Presentation on theme: "Educational Resources at the National Archives Lesson plans The Digital Vaults “Democracy Starts Here” Archival Research Basics with the National Archives."— Presentation transcript:
Educational Resources at the National Archives Lesson plans The Digital Vaults “Democracy Starts Here” Archival Research Basics with the National Archives Lesson # 9 The National Archives and Records Administration Pacific Alaska Region Seattle, Washington & Anchorage, Alaska 9/1/2009
Other than this series of lessons, 9 billion primary source documents, ARC, AAD, online commercial website collaborations, ongoing and themed exhibits, scholarly articles, microfilm, microfiche, and helpful archivists and volunteers... what does the National Archives have specifically for educators online?
PLENTY! But we are only going to talk about a few of them here … Online resources Lesson plans The Digital Vaults “Democracy Starts Here” Local resources Pacific Alaska Region – –Anchorage – – Seattle
Most education resources can be reached from the main page at www.archives.gov
NARA Lesson Plans Usually include Background Information Secondary Source Resources National Archives’ Documents National Standards Correlations Teaching Activities Document Analysis Worksheets Links to other websites, such as “Our Documents.”
Lesson Plans can be accessed by clicking the “educators and students” link
Two Convenient Classroom Resources Digital Vaults –Interactive pages for classroom use “Democracy Starts Here” –Ken Burns video explaining the National Archives and ways the documents have been used
Digital Vaults www.digitalvaults.org Can also be reached from the main page at: www.archives.gov www.archives.gov Interactive exhibit of nearly 1200 National Archives images Allows each participant to: –Search –Collect images on a topic –Keep a list of the images they have viewed –Play a game –Make a movie or poster
Don’t let the moving images confuse you. Just click here.
You will need to have a collection of images BEFORE you can create a poster or movie … so this is one of the things you should do early.
This lists everything you have looked at, even if you didn’t add it to your collection.
A game that teaches the relationships between related documents. You can either choose a “pathway,” or create one of your own.
You can either do a keyword search (using your own term) or search a list of topic tags.
Once you have a collection of images, you can make a poster or movie. (You can also choose from a pre-loaded topical group of images.) This can be saved online (using a password) or e- mailed to yourself or someone else.
Moves exhibit around so you can see the images.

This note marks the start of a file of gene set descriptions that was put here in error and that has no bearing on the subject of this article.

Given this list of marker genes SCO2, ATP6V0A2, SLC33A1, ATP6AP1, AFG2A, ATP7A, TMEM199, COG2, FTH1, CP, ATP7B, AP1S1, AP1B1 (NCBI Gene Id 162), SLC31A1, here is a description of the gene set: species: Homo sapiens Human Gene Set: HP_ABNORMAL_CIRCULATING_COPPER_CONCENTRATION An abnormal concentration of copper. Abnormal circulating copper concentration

“Enlarge” gets you a lot more than an enlargement.
Democracy Starts Here A wonderful 6 minute video that gives your students a brief look at some National Archives records and how they have been used to A wonderful 6 minute video that gives your students a brief look at some National Archives records and how they have been used to – do a family history search for a man who turned out to be a teacher and activist, – find millions of dollars in foreign bank accounts deposited by holocaust victims, – do a patent search by the inventor of in-line skates, and – effect a Presidential apology for Japanese Internment camp residents.
Click on this page and it should take you directly there.
Regional Resources – Workshops in the regional facilities (by appointment) for teachers or students – Workshops in the regional facilities (by appointment) for teachers or students –Teaching American History grant partnerships – Support for National History Day – Professional development courses – Distance education for teachers, librarians and students by webinar and in lessons like these
Self-directed Study Find a lesson plan on www.archives.gov that you can use in your classroom this year. Find a lesson plan on www.archives.gov that you can use in your classroom this year.www.archives.gov Make a short movie on Digital Vaults Make a short movie on Digital VaultsDigital VaultsDigital Vaults Watch Ken Burns’ short documentary, “Democracy Starts Here”,and think of one way it could be used in your classroom Watch Ken Burns’ short documentary, “Democracy Starts Here”,and think of one way it could be used in your classroom “Democracy Starts Here”, “Democracy Starts Here”,
Be aware! We will ask you, during your archival visit, about what you did, liked, and/or saw in our lesson plans, Digital Vaults, and how you will use the documentary in your classroom. We are excited to know the ways in which you will use our documents!
Need further direction? The National Archives at Anchorage 654 West Third Avenue Anchorage, AK 99501-2145 907-261-7800 firstname.lastname@example.org The National Archives at Seattle 6125 Sand Point Way, NE Seattle, WA 98115-7999 206-336-5115 email@example.com ASK US!